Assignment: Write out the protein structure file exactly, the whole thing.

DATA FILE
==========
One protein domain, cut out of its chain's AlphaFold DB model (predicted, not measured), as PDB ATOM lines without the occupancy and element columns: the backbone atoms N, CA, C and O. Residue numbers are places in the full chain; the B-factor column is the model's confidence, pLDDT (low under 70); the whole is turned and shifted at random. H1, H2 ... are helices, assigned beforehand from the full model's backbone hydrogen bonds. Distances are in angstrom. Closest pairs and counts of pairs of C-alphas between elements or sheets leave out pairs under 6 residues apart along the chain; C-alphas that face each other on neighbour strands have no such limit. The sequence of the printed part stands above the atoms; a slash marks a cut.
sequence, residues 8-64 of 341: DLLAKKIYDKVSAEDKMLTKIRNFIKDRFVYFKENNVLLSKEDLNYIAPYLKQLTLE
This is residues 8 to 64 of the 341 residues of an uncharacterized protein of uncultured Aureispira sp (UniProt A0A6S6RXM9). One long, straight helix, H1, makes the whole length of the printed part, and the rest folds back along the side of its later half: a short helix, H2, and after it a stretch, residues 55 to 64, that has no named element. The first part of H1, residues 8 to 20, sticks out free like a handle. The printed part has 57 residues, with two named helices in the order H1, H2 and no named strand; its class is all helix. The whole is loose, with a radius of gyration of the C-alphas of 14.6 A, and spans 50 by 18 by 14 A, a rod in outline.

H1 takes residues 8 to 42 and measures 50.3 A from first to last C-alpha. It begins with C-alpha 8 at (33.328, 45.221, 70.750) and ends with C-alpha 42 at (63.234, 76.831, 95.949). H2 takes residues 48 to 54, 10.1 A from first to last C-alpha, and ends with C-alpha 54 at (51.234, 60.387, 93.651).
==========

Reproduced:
One protein domain, cut out of its chain's AlphaFold DB model (predicted, not measured), as PDB ATOM lines without the occupancy and element columns: the backbone atoms N, CA, C and O. Residue numbers are places in the full chain; the B-factor column is the model's confidence, pLDDT (low under 70); the whole is turned and shifted at random. H1, H2 ... are helices, assigned beforehand from the full model's backbone hydrogen bonds. Distances are in angstrom. Closest pairs and counts of pairs of C-alphas between elements or sheets leave out pairs under 6 residues apart along the chain; C-alphas that face each other on neighbour strands have no such limit. The sequence of the printed part stands above the atoms; a slash marks a cut.
sequence, residues 8-64 of 341: DLLAKKIYDKVSAEDKMLTKIRNFIKDRFVYFKENNVLLSKEDLNYIAPYLKQLTLE
This is residues 8 to 64 of the 341 residues of an uncharacterized protein of uncultured Aureispira sp (UniProt A0A6S6RXM9). One long, straight helix, H1, makes the whole length of the printed part, and the rest folds back along the side of its later half: a short helix, H2, and after it a stretch, residues 55 to 64, that has no named element. The first part of H1, residues 8 to 20, sticks out free like a handle. The printed part has 57 residues, with two named helices in the order H1, H2 and no named strand; its class is all helix. The whole is loose, with a radius of gyration of the C-alphas of 14.6 A, and spans 50 by 18 by 14 A, a rod in outline.

H1 takes residues 8 to 42 and measures 50.3 A from first to last C-alpha. It begins with C-alpha 8 at (33.328, 45.221, 70.750) and ends with C-alpha 42 at (63.234, 76.831, 95.949). H2 takes residues 48 to 54, 10.1 A from first to last C-alpha, and ends with C-alpha 54 at (51.234, 60.387, 93.651).